As a methodology, the Gartner Hype Cycle is not without criticism. Audrey Watters, for example, takes issue with the fact that it is proprietary and so ‘hidden from scrutiny.’ Any proprietary methodology is in fact difficult to take seriously as a methodology. It should also be noted that the methodology is also improperly named, as any methodology that assumes a particular outcome (i.e. that assumes that all technology adoption trends follow the same patters) is unworthy of the term. But as a heuristic or helpful model, it is helpful way of visualizing analytics adoption in higher education to date, and it offers some helpful language for describing the state of the field. Continue reading →
High performing institutions face a unique set of challenges and opportunities when it comes to investing in the use of educational to support student success.
Emory University, for example, sees a 6 year graduation rate of 90% and an average freshman retention rate of 96% (2014 US News and World Report Rankings). Looking specifically at undergraduate student performance in Emory College from Fall 2013 and Spring 2014, the rate of successful course completion (i.e. students receiving a grade of C or higher in a particular course) is 94%. If the goal of learning analytics is to increase student success, and success is defined strictly in in terms of retention through to degree and/or achievement of a grade of C or higher, then Emory University has very little reason to invest in learning analytics.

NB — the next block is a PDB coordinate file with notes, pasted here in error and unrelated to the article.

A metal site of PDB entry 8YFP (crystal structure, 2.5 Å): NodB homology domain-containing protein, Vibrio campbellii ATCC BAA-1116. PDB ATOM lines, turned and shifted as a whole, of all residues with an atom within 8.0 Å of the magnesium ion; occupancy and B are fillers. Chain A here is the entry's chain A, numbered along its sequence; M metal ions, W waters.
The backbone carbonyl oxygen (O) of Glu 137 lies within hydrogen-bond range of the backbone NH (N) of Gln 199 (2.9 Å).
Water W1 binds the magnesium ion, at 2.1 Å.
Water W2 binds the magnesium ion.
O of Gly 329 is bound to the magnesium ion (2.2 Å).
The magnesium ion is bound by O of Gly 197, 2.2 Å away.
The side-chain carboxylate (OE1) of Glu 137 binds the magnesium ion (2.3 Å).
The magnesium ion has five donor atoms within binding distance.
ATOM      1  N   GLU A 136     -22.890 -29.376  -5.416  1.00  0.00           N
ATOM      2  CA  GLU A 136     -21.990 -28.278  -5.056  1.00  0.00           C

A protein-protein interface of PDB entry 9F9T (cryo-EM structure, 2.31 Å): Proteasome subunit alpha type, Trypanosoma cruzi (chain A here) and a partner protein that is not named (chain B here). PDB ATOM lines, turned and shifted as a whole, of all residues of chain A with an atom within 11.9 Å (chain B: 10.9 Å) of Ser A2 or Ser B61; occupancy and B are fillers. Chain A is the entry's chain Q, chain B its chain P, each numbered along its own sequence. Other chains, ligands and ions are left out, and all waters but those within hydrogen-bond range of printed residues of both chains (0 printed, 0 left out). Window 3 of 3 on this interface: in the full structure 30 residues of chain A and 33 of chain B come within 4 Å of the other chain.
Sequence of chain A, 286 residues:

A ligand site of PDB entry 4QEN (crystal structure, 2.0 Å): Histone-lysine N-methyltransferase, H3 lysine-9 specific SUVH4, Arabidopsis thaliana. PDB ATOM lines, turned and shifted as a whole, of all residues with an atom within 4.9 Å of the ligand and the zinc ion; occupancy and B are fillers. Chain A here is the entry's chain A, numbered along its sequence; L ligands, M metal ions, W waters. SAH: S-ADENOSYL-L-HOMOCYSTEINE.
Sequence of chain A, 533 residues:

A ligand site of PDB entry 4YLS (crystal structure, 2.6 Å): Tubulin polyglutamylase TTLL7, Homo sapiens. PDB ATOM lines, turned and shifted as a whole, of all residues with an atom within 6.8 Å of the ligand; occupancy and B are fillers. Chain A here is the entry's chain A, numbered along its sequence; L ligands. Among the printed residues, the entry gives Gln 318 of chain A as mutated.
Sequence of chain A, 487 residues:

Why, then, should a top-tier university with already high levels of student success seek to invest in learning analytics?
1. Learning Analytics is Fashionable
The oft-quoted 2013 NMC Horizon Report cites learning analytics as positioned for wide-spread adoption within 2 – 3 years. Long and Siemens have argued that big data and analytics represent “the most dramatic factor shaping the future of higher education.” There is a lot of pressure on universities to demonstrate investment in emerging educational technologies in order to maintain their position with respect to peer institutions in the academic marketplace.